MISCHIEVOUS WIT AND WRY PERCEPTIONS
New Zealand Festival 2014|
TOM CREAN – ANTARCTIC EXPLORER
Written and performed by Aidan Dooley
Play on Words Theatre (Ireland)
at Soundings - Te Papa, Wellington
From 6 Mar 2014 to 9 Mar 2014
[2hrs including interval]
Reviewed by John Smythe, 7 Mar 2014
Sure we've all heard of Robert Falcon Scott and Ernest Shackleton. Most New Zealanders have also heard of Shackleton's Kiwi Captain of the Endurance and brilliant navigator Frank Worsley.
My mother treasured her mother's autograph book in which – in 1916, just back from the adventure that stunned the world – Frank signed himself ‘Wuzzles'. (He had grown up with Mum's paternal granny in Akaroa and always used to visit when in Wellington). And Shackleton penned these lines by Canadian poet Robert Service:
You may recall that sweep of savage splendour,
That land that measures each man at his worth,
And feel in memory, half fierce, half tender,
The brotherhood of men that know the South.
Nothing from Tom Crean, though. Tom who? He had been to the planet's largest continent more often than Scott, Shackleton and Worsley yet he was not even world famous in his native Annascaul, County Kerry, Ireland.
According to his biographer Michael Smith[i], the “unsung hero” was a very modest man who never kept a diary nor spoke of his Antarctic experiences once he got back to Kerry, although that might have been to protect himself and his family from Irish Republican extremists who wouldn't take kindly to his service with the British Royal Navy. When he retired from the Navy in 1920, however, he bought a pub in Annascaul and called it The South Pole Inn.
Dubbed The Irish Giant, sailor Tom Crean survived three Antarctic expeditions – two with Scott (sailing on the Discovery, 1901-04; the Terra Nova, 1910-13) and one with Shackleton (the Endurance, 1914-16) – but he never did make it to the South Pole. Not until he owned it, that is.
Writer / actor Aidan Dooley, who may or may not be his own director as well (yet again there was no programme at Soundings, just a few copies of a media release), first played Tom Crean in a 15-minute piece to go with an exhibition at London's National Maritime Museum in 2001. Two years later he premiered his full-length play at the Medway Fuse Festival and it has been in his repertoire and on the road for the 11 years since. There is no record of whether Smith's book, published in 2000, was a key reference.
Given the subject's reticence, Dooley's Tom – of average stature it must be noted – must have kissed the Blarney Stone to achieve the eloquence that pours out of him, at great speed sometimes, in a rich Irish accent, over two potent hours bisected by an interval. It's a beautifully modulated telling of his tales, in the assumed persona of Crean, full of mischievous wit and wry perceptions.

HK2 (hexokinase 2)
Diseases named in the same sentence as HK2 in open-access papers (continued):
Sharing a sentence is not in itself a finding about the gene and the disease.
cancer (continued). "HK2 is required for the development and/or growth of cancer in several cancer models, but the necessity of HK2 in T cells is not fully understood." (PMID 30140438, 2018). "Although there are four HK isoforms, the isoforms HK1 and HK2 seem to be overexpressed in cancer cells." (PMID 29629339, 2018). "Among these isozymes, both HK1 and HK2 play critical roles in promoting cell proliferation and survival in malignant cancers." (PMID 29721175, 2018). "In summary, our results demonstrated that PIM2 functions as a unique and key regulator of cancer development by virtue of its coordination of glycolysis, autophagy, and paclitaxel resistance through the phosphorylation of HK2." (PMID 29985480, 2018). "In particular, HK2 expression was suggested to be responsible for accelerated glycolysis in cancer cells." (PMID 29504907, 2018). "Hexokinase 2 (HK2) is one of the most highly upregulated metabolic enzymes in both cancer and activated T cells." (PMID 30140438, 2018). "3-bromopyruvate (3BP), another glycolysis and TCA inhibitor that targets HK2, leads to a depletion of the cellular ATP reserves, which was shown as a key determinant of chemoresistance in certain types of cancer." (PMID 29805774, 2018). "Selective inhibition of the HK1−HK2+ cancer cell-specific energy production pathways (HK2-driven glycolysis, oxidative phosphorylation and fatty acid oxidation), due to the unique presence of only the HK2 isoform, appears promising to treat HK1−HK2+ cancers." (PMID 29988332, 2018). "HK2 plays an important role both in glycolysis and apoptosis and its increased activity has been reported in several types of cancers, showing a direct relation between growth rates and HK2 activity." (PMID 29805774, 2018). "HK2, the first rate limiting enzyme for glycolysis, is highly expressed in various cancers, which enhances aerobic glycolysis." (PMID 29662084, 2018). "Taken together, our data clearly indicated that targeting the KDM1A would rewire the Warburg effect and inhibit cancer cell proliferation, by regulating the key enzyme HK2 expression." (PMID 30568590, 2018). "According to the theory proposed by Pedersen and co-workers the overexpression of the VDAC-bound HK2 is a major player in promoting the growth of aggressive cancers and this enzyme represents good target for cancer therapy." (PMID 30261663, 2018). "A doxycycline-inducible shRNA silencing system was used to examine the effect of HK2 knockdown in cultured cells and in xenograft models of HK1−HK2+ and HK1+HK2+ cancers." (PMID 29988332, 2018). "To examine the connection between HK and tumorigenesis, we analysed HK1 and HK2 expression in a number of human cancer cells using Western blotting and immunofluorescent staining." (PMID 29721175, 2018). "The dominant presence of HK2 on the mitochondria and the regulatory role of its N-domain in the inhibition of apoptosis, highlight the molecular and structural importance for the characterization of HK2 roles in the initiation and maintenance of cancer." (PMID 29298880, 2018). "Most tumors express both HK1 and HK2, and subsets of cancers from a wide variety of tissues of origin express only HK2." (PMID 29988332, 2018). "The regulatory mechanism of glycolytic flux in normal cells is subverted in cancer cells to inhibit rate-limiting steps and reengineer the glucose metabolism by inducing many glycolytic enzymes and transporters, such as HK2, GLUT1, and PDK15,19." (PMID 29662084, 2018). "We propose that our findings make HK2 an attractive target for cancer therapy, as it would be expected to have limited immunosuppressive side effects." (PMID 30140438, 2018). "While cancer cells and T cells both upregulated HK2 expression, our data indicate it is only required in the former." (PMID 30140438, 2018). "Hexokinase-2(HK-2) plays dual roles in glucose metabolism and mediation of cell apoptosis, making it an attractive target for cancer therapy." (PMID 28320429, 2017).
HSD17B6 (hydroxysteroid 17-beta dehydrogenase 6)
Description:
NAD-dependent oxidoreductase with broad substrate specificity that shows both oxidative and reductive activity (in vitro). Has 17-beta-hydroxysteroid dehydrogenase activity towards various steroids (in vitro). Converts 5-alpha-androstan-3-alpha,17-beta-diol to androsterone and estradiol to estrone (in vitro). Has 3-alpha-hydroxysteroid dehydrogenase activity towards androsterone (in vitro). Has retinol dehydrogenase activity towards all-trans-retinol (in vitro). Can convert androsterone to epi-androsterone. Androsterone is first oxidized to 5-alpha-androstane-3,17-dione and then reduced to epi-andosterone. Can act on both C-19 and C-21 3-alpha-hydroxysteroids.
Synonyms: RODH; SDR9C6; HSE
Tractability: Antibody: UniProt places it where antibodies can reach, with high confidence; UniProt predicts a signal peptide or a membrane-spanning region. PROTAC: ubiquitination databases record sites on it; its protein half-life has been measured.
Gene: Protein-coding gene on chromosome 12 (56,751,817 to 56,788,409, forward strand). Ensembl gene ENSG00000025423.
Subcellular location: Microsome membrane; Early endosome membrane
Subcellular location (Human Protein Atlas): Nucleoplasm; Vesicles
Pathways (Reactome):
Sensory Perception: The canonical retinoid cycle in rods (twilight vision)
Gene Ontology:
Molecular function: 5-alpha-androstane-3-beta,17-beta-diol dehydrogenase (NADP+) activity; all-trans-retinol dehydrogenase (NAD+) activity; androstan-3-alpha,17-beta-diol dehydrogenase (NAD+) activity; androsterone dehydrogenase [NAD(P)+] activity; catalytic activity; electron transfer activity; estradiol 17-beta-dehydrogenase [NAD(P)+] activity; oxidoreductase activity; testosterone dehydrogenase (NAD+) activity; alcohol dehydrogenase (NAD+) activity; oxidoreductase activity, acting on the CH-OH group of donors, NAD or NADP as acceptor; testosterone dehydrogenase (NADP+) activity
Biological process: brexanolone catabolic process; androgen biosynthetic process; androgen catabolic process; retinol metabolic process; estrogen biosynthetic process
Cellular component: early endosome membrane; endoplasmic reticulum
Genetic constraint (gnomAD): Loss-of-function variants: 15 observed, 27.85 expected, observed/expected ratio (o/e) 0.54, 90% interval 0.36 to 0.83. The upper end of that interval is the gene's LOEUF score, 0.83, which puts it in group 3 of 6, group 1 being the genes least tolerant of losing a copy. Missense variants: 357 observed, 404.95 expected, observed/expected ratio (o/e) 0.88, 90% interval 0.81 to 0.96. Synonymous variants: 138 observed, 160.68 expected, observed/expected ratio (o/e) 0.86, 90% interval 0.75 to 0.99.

The setting (designer unknown) is an island – a floe? – of calico, covering boxes and hiding the odd prop. Above, an antique sled hangs in limbo and a full moon glows in the dim distance. It is into this small world that Dooley beckons us, to reveal the enormous story of Tom Crean.
He doesn't play multiple roles but tells his tales with ebullient relish, as if we are all supping Guinness in his pub. A great deal of information about such things as what they wore and why, and what the pitfalls for the uninitiated were, is integrated into the show without the slightest hint of it being a lecture. As well as being fascinating in itself, such information enriches our empathetic sharing of his experiences.
The first half covers the Scott expeditions. Given he's survived to tell the tale, it's no spoiler to mention that Tom “you've got a bad cough there” Crean was not one of the chosen few to make the final(fatal) trek to the pole. What is new to most of us is the extraordinary drama of his return, with two others, to the previous hut. The first-hand account of returning to find the bodies in the now famous Scott hut paints a vivid picture.
The second part is devoted to the also ill-fated Shackleton expedition, where the magnificently build Norwegian ship Endurance became stuck in frozen sea ice which dragged it 800 miles off course. Each stage is richly evoked, not least when the ship is crushed in a three-way meeting of ice floes, leaving all 28 men stranded on the still-drifting ice for months, sustained by a diet of seal and penguin – until splitting ice forces them into lifeboats now able to float.
Having made landfall at the only narrow beach on precipitous and inhospitable Elephant Island, Shackleton selected five, including Crean, to join his attempt to row to South Georgia to summon help. The drama of preparing for that voyage, let alone all that followed, makes for riveting theatre. These intrepid sailors, who had been in no position to go on training runs or fitness camps, suddenly find themselves having to mountaineers as well!
Spoiler alert: everyone survived. What it took to achieve this – by comparison with the rescue of 52 passengers from the Akademik Shokalskiy last January – is almost inconceivable. What Aidan Dooley does is make it real and credible by bringing it into very human perspective. There is a spirit in his highly engaging performance that means we ‘get it' even if we don't understand every heavily accented word. (Mind you if we did, we would be more forthcoming when he asks direct questions for us to answer or otherwise invites our vocal participation.)
For all the simplicity of its presentation, Tom Crean – Antarctic Explorer is epic theatre, attesting to the power of live performance, audience imagination and human empathy.
[i] Smith, Michael (2000). An Unsung Hero: Tom Crean – Antarctic Survivor. London: Headline Book Publishing. ISBN 0-7472-5357-9.
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